This is literally a simple list of skills, exactly what it says. It will be different depending on the type of job, but consider programming languages, frameworks, software applications, talents, etc. Also suggest labelling each in terms of 'beginner', 'intermediate', 'advanced' etc. I once received a CV that tagged their own skills as 'Level 2', 'Level 5' etc. (nice little touch).

Also, don’t forget skills such as client-facing, writing, marketing etc. I was once in an interview with someone applying for a 3D Artist position that also had experience in managing an e-commerce site, which included things like social networking and advertising analytics. For an indie studio these are great skills to have (as there are always times you have to get your hands dirty with other roles).

Previous Titles and Accolades

Admittedly, if you're early in your career there may not be many titles under your belt. If there are really only one or two smaller titles, I’d be tempted to leave out this section and include the titles elsewhere in the CV.

But don't JUST include official published titles. If you've worked on your own stuff (and its good) put it in. If you've worked on your own stuff and it’s not online, get it online and put it in. I hired a guy once who spent the majority of his final year working on 'Portal-esque' game on his OWN. It was amazing to see what could be done by one person with little commercial experience.

Employment History

Start with the most recent first. Don't use words like '...a small studio by the name of...’. Simply state the name of the studio. If the reader hasn’t heard of them, at least you're not helping them believe they're small-time.

Next to each company, state your milestones and your greatest achievements. Make each of your responsibilities sound like it was essential to making the project a success... even if you were Game Testing, that game doesn't make it to market without YOU testing that game! You were an essential part of that team!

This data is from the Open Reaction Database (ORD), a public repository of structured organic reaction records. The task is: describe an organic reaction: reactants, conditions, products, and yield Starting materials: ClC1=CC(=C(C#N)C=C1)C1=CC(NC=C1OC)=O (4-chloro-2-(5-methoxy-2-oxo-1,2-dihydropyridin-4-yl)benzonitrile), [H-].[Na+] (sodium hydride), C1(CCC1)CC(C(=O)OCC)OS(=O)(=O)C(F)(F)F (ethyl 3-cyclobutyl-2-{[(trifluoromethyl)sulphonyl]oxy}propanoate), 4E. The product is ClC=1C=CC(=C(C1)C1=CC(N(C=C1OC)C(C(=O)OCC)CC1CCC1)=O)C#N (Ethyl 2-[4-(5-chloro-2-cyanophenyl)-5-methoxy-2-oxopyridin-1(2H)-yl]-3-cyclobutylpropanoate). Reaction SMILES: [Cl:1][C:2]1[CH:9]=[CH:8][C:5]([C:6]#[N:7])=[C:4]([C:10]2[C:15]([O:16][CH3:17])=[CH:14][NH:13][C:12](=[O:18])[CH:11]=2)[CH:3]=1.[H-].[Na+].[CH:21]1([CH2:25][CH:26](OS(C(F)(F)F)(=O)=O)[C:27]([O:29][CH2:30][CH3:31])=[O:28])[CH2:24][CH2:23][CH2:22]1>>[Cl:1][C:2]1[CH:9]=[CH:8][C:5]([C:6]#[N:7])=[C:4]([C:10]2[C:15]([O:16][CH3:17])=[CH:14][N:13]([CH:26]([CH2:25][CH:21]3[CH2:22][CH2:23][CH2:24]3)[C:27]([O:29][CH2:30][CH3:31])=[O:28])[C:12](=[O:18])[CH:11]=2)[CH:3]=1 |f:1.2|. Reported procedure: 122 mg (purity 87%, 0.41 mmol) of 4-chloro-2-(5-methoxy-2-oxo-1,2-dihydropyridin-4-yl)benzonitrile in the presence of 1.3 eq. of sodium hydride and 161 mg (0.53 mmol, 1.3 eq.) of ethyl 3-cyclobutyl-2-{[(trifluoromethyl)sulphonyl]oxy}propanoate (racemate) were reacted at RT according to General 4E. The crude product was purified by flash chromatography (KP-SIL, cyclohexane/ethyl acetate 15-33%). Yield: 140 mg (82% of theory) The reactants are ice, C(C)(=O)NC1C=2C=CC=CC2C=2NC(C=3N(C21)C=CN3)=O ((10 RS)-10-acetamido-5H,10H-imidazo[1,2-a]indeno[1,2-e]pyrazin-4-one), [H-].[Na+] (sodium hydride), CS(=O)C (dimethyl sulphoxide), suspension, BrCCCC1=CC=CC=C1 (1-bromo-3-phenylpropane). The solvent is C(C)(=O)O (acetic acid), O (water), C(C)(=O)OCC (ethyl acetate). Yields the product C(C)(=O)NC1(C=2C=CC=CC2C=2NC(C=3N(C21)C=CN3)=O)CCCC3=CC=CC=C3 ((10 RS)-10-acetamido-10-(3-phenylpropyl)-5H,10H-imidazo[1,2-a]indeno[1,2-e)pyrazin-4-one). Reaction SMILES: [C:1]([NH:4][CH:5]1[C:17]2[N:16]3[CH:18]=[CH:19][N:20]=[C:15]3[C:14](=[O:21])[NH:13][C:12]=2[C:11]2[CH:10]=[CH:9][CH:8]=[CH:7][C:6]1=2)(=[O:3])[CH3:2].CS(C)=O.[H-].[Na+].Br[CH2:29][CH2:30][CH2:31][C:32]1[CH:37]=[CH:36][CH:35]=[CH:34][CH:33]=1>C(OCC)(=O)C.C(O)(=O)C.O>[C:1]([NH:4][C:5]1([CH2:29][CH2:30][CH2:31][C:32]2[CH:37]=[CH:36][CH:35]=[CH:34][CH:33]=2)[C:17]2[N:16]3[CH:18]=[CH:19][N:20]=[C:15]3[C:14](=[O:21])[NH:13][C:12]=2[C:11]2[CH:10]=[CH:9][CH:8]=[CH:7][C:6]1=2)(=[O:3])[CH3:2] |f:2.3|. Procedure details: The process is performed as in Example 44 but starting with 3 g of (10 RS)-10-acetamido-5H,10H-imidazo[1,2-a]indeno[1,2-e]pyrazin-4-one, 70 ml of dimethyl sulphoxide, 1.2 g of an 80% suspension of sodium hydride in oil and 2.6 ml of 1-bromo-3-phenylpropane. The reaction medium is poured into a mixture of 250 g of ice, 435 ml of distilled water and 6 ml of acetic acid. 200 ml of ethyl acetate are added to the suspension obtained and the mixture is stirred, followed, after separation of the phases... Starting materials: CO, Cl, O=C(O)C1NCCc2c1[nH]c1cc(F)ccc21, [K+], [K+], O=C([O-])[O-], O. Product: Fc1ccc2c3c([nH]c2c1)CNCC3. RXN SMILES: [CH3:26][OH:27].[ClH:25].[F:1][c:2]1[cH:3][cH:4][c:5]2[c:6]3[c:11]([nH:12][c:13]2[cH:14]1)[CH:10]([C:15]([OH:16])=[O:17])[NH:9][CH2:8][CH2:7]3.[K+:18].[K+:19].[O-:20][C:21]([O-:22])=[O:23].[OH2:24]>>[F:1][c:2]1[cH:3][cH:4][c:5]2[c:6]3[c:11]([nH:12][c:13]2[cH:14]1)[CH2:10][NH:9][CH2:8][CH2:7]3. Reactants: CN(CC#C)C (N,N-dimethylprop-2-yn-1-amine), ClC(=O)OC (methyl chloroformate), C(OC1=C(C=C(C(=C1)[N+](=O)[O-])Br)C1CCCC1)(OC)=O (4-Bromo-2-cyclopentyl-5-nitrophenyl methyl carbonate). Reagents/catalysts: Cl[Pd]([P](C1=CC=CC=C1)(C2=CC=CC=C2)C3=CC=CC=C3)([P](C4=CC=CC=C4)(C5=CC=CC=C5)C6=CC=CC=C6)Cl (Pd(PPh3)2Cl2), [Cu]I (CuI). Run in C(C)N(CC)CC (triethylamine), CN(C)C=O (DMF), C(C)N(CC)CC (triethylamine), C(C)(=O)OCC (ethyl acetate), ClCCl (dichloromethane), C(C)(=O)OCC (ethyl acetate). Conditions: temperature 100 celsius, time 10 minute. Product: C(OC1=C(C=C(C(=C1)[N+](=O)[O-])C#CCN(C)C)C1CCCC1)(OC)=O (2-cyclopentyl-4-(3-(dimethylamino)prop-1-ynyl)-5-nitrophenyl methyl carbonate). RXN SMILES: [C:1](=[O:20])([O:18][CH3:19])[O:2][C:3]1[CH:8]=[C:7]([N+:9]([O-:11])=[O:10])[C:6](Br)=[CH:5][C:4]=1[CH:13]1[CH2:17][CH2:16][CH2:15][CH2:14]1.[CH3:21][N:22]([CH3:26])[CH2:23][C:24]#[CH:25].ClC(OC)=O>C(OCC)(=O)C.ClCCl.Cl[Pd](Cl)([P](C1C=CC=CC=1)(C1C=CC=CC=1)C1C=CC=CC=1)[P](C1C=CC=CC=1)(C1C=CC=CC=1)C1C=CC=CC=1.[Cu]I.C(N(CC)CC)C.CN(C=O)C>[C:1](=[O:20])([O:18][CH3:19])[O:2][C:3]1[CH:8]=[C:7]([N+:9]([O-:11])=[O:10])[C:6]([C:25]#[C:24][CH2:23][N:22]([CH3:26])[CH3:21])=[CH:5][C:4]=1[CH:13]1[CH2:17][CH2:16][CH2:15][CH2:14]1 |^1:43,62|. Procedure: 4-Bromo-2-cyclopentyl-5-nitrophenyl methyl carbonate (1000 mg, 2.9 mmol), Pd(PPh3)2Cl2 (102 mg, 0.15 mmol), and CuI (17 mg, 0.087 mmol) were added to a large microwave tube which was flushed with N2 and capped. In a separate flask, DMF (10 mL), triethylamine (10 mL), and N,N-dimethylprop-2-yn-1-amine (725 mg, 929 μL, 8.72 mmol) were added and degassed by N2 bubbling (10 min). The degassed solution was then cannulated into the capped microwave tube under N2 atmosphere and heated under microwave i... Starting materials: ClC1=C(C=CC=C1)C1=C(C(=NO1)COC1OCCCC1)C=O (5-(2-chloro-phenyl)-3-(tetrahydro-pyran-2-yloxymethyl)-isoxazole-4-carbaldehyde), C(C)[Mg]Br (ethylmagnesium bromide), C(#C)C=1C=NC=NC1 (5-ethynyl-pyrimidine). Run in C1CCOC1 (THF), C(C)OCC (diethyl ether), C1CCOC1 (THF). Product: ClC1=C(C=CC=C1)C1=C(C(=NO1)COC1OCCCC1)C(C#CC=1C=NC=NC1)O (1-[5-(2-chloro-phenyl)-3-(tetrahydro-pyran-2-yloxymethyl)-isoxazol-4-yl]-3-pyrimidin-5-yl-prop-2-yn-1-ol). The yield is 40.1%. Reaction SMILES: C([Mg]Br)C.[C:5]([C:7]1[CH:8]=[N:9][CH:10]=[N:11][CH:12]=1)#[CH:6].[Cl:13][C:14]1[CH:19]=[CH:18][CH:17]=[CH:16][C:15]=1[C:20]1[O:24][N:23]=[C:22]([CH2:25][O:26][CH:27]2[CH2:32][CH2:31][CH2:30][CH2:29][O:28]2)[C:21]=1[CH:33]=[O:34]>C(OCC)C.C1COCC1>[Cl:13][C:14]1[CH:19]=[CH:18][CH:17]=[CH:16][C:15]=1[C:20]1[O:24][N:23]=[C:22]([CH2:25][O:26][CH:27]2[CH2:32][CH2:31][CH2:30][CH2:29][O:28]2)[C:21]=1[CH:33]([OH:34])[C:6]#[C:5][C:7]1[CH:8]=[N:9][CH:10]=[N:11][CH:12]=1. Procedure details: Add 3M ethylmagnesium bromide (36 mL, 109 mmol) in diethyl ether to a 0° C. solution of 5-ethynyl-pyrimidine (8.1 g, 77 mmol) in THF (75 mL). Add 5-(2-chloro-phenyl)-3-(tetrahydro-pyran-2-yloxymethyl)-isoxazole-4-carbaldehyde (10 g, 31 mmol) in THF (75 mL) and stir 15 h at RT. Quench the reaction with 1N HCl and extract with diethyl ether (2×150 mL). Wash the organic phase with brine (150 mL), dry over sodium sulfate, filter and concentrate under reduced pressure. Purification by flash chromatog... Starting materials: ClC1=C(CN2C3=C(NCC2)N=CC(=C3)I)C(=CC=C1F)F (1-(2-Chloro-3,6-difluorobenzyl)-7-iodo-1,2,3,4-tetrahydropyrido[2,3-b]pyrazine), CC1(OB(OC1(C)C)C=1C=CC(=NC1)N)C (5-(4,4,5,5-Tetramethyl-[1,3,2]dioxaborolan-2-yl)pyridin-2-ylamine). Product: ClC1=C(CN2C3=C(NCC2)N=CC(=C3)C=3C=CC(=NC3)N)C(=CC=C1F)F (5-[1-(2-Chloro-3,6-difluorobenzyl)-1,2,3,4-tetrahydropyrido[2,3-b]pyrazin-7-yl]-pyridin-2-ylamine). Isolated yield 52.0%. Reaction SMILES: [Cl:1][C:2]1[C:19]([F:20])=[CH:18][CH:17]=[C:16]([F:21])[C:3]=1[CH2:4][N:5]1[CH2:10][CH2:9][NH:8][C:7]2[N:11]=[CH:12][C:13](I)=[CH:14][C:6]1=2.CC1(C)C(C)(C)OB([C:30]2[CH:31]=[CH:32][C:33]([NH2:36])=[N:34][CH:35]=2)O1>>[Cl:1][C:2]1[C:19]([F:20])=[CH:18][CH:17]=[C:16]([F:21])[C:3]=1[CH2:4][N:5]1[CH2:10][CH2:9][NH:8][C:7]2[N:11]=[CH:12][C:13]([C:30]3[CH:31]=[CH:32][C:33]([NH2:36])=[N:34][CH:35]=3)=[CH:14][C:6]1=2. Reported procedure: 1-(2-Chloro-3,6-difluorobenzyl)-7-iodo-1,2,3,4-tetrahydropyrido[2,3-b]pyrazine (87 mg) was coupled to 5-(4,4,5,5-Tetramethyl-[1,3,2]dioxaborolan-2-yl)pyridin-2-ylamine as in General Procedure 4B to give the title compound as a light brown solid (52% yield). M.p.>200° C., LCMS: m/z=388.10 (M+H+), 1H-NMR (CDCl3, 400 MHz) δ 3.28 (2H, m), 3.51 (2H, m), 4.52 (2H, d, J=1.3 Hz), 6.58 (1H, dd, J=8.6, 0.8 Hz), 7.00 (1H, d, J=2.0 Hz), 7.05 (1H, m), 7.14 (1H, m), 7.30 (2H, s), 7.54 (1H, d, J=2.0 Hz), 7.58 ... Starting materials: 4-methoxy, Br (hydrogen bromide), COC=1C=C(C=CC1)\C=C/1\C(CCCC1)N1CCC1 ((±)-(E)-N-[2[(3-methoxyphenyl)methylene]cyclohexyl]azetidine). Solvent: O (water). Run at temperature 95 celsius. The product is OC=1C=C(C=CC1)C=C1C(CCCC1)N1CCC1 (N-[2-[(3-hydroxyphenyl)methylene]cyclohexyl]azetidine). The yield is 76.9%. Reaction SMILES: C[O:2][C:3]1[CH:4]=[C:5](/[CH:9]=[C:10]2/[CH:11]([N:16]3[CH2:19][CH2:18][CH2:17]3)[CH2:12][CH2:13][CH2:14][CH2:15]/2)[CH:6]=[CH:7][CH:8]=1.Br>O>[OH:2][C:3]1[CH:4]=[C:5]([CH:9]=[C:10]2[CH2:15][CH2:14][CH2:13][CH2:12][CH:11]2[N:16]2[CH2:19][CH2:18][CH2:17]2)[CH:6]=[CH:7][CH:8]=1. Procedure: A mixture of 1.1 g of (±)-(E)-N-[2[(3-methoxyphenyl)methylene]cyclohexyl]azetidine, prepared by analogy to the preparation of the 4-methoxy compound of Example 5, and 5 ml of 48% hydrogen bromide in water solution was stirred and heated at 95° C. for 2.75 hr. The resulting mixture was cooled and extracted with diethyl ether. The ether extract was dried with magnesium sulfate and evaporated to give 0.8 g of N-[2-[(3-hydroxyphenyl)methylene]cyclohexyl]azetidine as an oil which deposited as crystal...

Unless you are fresh out of University I'd advise leaving off 'shelf-stacking at Walmart'. I agree it shows commitment that you are hungry for work, however there are hundreds of studios out there that are willing to offer work experience for free for a few weeks here and there. If you need the cash, then find something a bit more relevant to your career, like working as an office junior. At least it's a similar environment.

Education / Qualifications

Personally I’m less focused on this part of the CV, but there are many companies that insist on a degree-level of education. Keep it short and simple, and don’t forget any other qualifications you may have outside of the traditional tiered education system.

Personal Interests

If you haven't already covered this in your initial Profile, mention a few things that you like to get up to outside of work. At this stage we'll assume you like to socialize with friends and have a drink, so please DON'T mention that.

We'll also assume you like to play video games (one would hope), so don't simply mention 'Playing Video Games'. As someone passionate for games, I want to know what floats your boat, which games do you like to play, which do you remember the most, what genres etc. You're not going to be hired or fired for this, but it's nice to know you're gaming archetypes.

Also it's nice to know that you're not a slave to the screen, desk or couch. Let them know what you do to keep fit, or at least keep your heart pumping :o)